– From the Mystical
Revelations of Maria Valtorta –
[March 13, 1948]1
In man there are two memories opposed to each other: the memory of the Infinite Good; the memory of the hereditary lustful poison. The first, was left by God for the consolation of man, fallen from his primeval and perfect Grace and Innocence, from that virginity of spirit which, except for Mary, was no longer a dowry among those born of man. The second memory, was left by Satan in the heart of Adam and in those of his descendants, with his assault of the innocent virginity of Adam in Eden.
Baptism annuls the stain but not the incitement. Grace infuses strength to conquer the incitement but does not annul it. It remains like a secret thorn to irritate the indelible scar of the Fault. Not the wound: the scar. But if you are not vigilant, the scar, if irritated and not treated with supernatural means, becomes a wound again.
In every man there are then two opposed forces which fight in him from birth till death and which constitute his test, his victory or his defeat with regard to his supernatural destiny.
You [Maria] ask Me why God leaves this incitement even after the restoration of Grace [in man]? Out of justice. All in God is justice. His every operation is justice and loving justice.
Has not God perhaps left the memory of Himself in the soul created by Him? That memory which is a mysterious source of light which guides to the Light, though sensed in a different way by every living spirit, as is demonstrated by the moral laws of the best [civilizations] and by the more or less vivid gleams of supernatural light in the various revealed religions. Though these latter possess only fragmentary notions, they already teach the existence of a Supreme Being and the duty to live justly in order to possess Him beyond life.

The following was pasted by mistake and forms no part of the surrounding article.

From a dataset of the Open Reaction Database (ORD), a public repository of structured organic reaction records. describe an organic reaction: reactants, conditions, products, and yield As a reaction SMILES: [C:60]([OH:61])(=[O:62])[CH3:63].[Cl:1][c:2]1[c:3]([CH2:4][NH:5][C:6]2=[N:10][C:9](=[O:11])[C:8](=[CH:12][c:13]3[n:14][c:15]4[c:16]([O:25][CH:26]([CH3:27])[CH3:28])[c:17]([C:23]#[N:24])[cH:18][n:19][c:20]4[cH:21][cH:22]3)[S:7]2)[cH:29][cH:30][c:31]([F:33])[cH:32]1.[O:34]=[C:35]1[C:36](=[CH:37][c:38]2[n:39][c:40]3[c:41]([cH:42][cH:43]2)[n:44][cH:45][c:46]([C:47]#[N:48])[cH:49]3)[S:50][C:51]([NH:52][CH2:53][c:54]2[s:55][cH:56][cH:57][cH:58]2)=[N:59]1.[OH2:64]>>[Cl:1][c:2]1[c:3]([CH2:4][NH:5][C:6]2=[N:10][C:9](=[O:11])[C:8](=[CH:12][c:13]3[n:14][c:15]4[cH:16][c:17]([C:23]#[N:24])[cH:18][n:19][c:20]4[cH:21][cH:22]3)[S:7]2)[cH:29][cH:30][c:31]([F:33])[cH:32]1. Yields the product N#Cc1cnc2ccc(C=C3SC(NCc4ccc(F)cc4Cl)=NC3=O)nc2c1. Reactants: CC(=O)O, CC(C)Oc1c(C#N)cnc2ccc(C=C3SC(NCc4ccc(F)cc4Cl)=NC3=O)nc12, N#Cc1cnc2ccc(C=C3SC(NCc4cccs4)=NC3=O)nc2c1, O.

Thus similarly, besides this infinite goodness, God leaves [in you] the other memory represented by the thorn of incitement. This keeps your pride at heel. If you felt that you were pure and perfect men, you would become Lucifers, believing that you are equal to God. It keeps your good will vigilant. It makes your love for God heroic. And, through the Father's compassion, it renders your faults less grave in His Eyes. Because, if you did not have in yourselves that incitement which agitates and bites your senses and reason with the cunning of the ancient Serpent, who generates it, you would not be judged "with mercy".
But much is forgiven you because much in yourselves is aroused not by your pure will, but by the imponderable forces of that incitement—which you do not always succeed in repressing.
But do not afflict yourself, [Maria]. It, too, serves to give a crown of glory. Because temptation is temptation; it is not sin. Because temptation conquered, is victory. Because enduring that secret thorn, without the will consenting to its seductions, is heroic patience. But the Holy Spirit will speak to you again about this in the Pauline Epistles.
Stay at peace. And endure. And offer [your sufferings] to save those who do not know how to endure the inherited allurements, without yielding [to them].
— NOTES —
1. Maria Valtorta, Quadernetti (Edizioni Pisani / Centro Editoriale Valtortiano srl, Via Po 95, 03036 Isola del Liri (FR), Italia, 2006): 79-80.